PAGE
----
MikeInWeHo reads conflicting reviews of the Book of Mormon Musical and is intrigued and troubled by the soundtrack. He determines to seek the truth by embarking on a journey from West Hollywood to New York City.
Some time in the year 2011 there was an unusual excitement in the Bloggernacle on the subject of musical theater. During this time of great excitement his mind was called up to serious reflection and great uneasiness. At length he came to the conclusion that he must either remain in darkness and confusion, or he must fly to New York City and see the Book of Mormon musical for himself.
MikeInWeHo sees the Book of Mormon Musical, returns to West Hollywood, and writes the following review for his LDS friends:
Fear not the Book of Mormon musical! It is like a gift from a non-member friend who admires you but doesn’t understand you. Calling it anti-Mormon is like calling Fiddler On The Roof anti-Semitic.
When I first listened to the soundtrack, I was troubled. There is a lot of crude language, and two songs in particular made me cringe: “Hasa Diga Eebowai” (which shall remain sealed in this review), presents a group of unconverted Ugandans cursing God for their troubles in the most shocking language imaginable. “Baptize Me” conflates a convert baptism with a sexual encounter between two virgins. If you’re looking to offend Mormon listeners, these two recordings would be a good place to start. Throw in “The All American Prophet,” which includes some ribbing about the Book of Mormon story, and at first blush this musical would seem to be nothing more than the best-funded anti-Mormon effort to date.
But it’s not! Context is everything. Listening to the recording, “Hasa Diga Eebowai” is blasphemous. On stage, it’s not offensive and very funny. The foul language is completely overshadowed by the beautiful dancing and the horrified response of the missionaries. I barely heard the language, but the image of the troubled missionaries stuck with me. They were as troubled as you’d expect missionaries to be in that situation. You can’t see that when you listen to the recording.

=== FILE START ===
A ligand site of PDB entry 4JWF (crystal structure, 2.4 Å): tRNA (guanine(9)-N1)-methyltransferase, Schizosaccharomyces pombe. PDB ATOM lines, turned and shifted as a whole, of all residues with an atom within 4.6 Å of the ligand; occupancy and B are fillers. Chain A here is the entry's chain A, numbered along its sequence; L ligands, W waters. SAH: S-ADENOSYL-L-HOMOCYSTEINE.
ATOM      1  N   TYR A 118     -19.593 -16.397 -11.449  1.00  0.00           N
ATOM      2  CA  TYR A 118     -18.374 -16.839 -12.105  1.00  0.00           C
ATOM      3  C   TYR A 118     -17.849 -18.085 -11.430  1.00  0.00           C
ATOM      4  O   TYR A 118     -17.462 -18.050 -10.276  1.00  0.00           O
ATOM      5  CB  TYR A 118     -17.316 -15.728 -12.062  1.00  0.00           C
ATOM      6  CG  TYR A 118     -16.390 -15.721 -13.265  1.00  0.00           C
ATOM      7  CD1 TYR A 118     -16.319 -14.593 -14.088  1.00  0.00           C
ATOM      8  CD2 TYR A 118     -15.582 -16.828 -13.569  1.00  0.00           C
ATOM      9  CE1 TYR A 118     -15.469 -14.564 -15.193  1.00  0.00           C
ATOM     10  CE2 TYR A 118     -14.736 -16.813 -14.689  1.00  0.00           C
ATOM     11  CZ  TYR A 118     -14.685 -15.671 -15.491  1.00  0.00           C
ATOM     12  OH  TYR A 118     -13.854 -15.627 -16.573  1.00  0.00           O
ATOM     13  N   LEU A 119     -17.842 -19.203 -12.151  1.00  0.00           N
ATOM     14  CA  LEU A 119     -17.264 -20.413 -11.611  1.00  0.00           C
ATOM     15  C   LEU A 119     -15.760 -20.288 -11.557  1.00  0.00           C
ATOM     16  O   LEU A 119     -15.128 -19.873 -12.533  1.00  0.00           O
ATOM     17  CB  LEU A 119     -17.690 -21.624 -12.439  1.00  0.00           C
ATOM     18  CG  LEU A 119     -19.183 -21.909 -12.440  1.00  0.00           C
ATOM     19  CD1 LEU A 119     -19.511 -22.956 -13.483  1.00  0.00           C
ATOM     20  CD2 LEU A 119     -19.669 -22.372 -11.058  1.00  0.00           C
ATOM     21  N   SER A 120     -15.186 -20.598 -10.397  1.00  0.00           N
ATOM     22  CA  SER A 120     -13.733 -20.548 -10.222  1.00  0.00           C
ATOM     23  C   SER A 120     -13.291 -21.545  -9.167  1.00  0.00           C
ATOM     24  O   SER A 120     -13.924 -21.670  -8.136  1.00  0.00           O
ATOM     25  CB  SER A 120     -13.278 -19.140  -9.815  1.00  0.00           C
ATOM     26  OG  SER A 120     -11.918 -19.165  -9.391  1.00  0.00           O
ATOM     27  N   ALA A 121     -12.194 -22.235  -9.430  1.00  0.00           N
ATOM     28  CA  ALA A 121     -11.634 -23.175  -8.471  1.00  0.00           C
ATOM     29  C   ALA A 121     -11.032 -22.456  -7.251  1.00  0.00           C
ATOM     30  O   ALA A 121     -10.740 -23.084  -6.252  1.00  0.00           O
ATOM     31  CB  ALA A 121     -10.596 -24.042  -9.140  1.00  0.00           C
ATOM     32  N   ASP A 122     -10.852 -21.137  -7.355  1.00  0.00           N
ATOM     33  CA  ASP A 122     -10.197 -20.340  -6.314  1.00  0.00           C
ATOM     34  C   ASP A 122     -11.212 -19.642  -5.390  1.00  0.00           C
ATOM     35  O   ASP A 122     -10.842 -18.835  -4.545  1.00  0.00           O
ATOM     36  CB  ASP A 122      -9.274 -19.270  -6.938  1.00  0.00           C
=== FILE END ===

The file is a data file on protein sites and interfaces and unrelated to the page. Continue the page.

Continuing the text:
This continues. The “Baptize Me” scene is very different than it sounds on the recording, and is immediately followed by something memorable: The missionaries baptize the entire village. This scene is beautiful, moving, and wouldn’t offend even conservative members. I was surprised by this.
In the end the chubby, second-rate missionary (Elder Arnold Cunningham) saves the Ugandan village by propagating stories that convert them to better behaviors. The villagers write down his stories and the musical ends triumphantly with the birth of a new religion: The entire cast raises a copy of The Book of Arnold and gives thanks to God.
Secular audiences and Mormons with universalist leanings will love this musical. The crude language is completely overshadowed by the visuals, dancing, and character development. If you can handle an episode of South Park or the typical BCC post, you won’t be troubled. You may cringe a couple of times, but in the end you will join the rest of the audience as it jumps to its feet and cheers the cast at curtain-call.
I’ve seen a lot of theater, but have never seen a standing ovation as enthusiastic as this one. This story will be coming to a theater near you.
The Book of Mormon musical bursts with fondness toward the Mormon people, despite its decidedly secular worldview. It is an olive-branch extended across the great divide between believers and non-believers, not an attack on anyone’s faith. As I sat watching it, I kept thinking “There is so much outreach opportunity here for Mormons. I wonder how they will handle it.”